‘I’m not unemployable, so why won’t you employ me?’: Motivation levels can dwindle – and it’s not surprising
Hundreds of applications to various roles later, I’m yet to receive any feedback on any of my interview techniques, my CV’s strength or any of my abilities. I’m not unemployable and I doubt the millions of other unemployed people are.
Last week’s ONS statistics delivered some welcome news for Britain’s economy, with the unemployment rate registering its first fall since last spring, dropping by 35,000 to 2.65 million.
While this was music to many ears, the amount of people in the UK that are currently out of work remains alarmingly high, with long-term joblessness at its [...]
Sadly for a great many unemployed and under-employed Britons, the stuttering private jobs creation machine is all too real.
For the four female graduates in residence, each morning starts with a trip to work. But while two head off to offices, two saunter to the bus stop to go to low-level jobs in the service industry – one in hospitality, and one in retail.
Over the last week, we have seen a series of dodgy manoeuvres by the government regarding unpaid retail work experience. All actions that have left me like many others, seriously questioning firstly, their ethics and secondly, how far they are removed from reality.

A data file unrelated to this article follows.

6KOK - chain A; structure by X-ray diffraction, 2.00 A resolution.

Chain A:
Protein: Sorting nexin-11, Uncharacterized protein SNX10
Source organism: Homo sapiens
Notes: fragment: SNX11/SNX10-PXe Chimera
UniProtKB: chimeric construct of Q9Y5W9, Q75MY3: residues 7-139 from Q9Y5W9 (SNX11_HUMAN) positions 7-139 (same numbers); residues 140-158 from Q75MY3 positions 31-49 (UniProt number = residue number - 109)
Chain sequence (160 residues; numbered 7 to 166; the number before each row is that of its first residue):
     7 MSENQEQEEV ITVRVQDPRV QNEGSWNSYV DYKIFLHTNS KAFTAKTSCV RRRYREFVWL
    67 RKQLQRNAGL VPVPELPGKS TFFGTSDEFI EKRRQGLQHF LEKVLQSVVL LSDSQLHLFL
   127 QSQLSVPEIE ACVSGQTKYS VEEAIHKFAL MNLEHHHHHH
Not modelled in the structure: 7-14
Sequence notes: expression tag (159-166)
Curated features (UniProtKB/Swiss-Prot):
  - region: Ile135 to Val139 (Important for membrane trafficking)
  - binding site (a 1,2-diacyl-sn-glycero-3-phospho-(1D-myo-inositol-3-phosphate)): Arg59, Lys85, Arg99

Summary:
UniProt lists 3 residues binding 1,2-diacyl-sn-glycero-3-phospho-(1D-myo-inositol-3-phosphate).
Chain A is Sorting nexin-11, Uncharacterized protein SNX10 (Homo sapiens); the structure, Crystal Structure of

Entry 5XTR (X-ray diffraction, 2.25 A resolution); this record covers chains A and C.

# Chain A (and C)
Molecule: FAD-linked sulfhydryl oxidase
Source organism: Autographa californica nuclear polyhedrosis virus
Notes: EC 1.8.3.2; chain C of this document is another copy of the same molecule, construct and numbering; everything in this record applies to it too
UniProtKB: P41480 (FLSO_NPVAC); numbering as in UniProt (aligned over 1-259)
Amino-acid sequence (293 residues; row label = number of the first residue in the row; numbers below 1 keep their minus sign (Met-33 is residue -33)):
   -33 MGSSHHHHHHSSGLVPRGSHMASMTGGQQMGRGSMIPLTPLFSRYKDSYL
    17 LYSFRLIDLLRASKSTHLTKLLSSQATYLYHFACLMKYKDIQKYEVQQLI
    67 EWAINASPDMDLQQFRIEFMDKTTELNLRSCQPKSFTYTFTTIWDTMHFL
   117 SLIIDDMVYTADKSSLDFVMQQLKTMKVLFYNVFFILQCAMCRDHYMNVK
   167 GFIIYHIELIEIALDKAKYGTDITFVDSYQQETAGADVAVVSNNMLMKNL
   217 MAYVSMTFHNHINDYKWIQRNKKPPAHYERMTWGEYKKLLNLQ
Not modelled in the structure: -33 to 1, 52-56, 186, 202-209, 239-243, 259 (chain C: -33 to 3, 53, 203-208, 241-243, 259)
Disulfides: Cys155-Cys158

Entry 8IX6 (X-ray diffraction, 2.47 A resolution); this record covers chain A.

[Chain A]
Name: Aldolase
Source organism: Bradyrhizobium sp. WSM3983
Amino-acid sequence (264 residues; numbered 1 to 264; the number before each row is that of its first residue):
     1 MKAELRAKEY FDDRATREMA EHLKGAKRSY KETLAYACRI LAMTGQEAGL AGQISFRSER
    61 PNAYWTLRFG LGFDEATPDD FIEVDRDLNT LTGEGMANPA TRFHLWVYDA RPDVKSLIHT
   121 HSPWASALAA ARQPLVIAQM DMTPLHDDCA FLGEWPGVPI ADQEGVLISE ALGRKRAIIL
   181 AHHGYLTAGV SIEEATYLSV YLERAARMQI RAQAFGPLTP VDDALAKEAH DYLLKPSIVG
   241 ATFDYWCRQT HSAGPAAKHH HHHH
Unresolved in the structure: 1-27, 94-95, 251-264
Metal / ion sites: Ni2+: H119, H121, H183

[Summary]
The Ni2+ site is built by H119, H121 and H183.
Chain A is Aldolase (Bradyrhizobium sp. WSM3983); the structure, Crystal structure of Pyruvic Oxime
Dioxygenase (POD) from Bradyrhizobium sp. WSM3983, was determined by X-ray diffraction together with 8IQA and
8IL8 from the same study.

Approximately 80 million net new jobs will be needed over the next two years, according to the International Labour Organization, to restore pre-crisis employment rates (27 million in advanced economies and the remainder in emerging and developing countries). However, in light of the recent economic slowdown, the world economy is likely to create only about half of those much-needed jobs
Thursday’s A-level results day will see the usual headlines about results going up, photos of students jumping for joy and opinion pieces on how the exams must be getting easier. However, this year has a more sinister twist. At a time when jobs are thin on the ground, more school leavers are looking to University: [...]
While a question mark may hover over the precise numbers, it’s hard to see how the coalition spending cuts on top of what Labour planned will not dramatically increase the number of public sector (and public sector-dependent) job losses over the next five years.
Latest from Independent journalists on Twitter